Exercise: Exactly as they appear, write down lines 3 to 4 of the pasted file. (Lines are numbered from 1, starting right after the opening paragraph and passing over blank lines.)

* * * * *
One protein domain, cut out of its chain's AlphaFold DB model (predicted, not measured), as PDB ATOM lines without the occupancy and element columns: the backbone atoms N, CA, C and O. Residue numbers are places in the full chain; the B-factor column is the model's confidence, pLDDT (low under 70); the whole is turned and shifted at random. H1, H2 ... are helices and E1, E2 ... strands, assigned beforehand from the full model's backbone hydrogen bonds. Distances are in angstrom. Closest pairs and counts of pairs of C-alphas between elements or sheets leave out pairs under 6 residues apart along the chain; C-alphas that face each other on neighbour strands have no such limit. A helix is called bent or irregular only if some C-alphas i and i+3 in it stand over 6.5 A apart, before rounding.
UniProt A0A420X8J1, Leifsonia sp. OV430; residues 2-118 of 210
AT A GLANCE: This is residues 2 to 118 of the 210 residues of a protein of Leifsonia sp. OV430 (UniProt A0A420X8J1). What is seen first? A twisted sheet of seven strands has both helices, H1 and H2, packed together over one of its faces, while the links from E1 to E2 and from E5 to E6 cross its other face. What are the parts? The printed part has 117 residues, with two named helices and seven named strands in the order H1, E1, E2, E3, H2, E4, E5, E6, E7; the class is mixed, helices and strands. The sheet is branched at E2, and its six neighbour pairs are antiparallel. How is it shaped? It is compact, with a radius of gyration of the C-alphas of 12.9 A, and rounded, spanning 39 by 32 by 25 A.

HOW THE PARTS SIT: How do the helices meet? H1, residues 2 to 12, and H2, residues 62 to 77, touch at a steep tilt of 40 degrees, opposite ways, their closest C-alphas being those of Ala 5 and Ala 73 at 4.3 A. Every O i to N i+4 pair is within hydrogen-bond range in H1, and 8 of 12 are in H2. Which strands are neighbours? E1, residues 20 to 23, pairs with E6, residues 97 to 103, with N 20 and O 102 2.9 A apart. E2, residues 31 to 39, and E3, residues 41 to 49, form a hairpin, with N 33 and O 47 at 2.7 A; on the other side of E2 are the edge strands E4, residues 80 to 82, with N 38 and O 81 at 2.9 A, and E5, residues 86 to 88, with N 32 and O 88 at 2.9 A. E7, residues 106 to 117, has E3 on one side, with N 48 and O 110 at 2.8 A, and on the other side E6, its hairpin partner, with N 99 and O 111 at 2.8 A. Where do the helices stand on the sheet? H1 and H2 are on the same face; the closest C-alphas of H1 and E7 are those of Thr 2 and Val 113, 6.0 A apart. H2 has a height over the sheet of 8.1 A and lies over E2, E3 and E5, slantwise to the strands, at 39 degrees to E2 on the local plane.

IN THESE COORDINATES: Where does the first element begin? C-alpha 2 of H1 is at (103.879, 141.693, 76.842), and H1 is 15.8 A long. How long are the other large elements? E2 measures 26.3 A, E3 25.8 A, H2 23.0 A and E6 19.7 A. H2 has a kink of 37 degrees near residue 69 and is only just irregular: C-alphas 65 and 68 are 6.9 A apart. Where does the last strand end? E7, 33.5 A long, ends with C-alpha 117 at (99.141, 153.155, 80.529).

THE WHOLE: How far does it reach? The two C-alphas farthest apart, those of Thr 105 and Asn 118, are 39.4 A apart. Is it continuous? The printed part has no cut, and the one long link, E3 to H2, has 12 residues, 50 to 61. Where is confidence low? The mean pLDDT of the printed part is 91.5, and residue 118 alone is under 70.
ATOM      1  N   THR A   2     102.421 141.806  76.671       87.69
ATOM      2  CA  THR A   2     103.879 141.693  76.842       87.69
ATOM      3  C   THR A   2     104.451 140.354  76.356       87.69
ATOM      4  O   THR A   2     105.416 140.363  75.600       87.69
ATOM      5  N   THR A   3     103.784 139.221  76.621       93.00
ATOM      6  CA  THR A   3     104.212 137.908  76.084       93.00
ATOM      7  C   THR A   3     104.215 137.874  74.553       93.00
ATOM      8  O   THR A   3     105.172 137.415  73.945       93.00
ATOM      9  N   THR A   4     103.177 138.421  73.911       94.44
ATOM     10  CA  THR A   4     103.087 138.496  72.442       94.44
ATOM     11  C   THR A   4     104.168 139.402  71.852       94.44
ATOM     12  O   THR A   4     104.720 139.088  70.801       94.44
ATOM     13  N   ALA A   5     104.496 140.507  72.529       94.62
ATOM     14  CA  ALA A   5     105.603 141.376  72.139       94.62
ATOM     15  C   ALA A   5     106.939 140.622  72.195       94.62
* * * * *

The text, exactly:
HOW THE PARTS SIT: How do the helices meet? H1, residues 2 to 12, and H2, residues 62 to 77, touch at a steep tilt of 40 degrees, opposite ways, their closest C-alphas being those of Ala 5 and Ala 73 at 4.3 A. Every O i to N i+4 pair is within hydrogen-bond range in H1, and 8 of 12 are in H2. Which strands are neighbours? E1, residues 20 to 23, pairs with E6, residues 97 to 103, with N 20 and O 102 2.9 A apart. E2, residues 31 to 39, and E3, residues 41 to 49, form a hairpin, with N 33 and O 47 at 2.7 A; on the other side of E2 are the edge strands E4, residues 80 to 82, with N 38 and O 81 at 2.9 A, and E5, residues 86 to 88, with N 32 and O 88 at 2.9 A. E7, residues 106 to 117, has E3 on one side, with N 48 and O 110 at 2.8 A, and on the other side E6, its hairpin partner, with N 99 and O 111 at 2.8 A. Where do the helices stand on the sheet? H1 and H2 are on the same face; the closest C-alphas of H1 and E7 are those of Thr 2 and Val 113, 6.0 A apart. H2 has a height over the sheet of 8.1 A and lies over E2, E3 and E5, slantwise to the strands, at 39 degrees to E2 on the local plane.

IN THESE COORDINATES: Where does the first element begin? C-alpha 2 of H1 is at (103.879, 141.693, 76.842), and H1 is 15.8 A long. How long are the other large elements? E2 measures 26.3 A, E3 25.8 A, H2 23.0 A and E6 19.7 A. H2 has a kink of 37 degrees near residue 69 and is only just irregular: C-alphas 65 and 68 are 6.9 A apart. Where does the last strand end? E7, 33.5 A long, ends with C-alpha 117 at (99.141, 153.155, 80.529).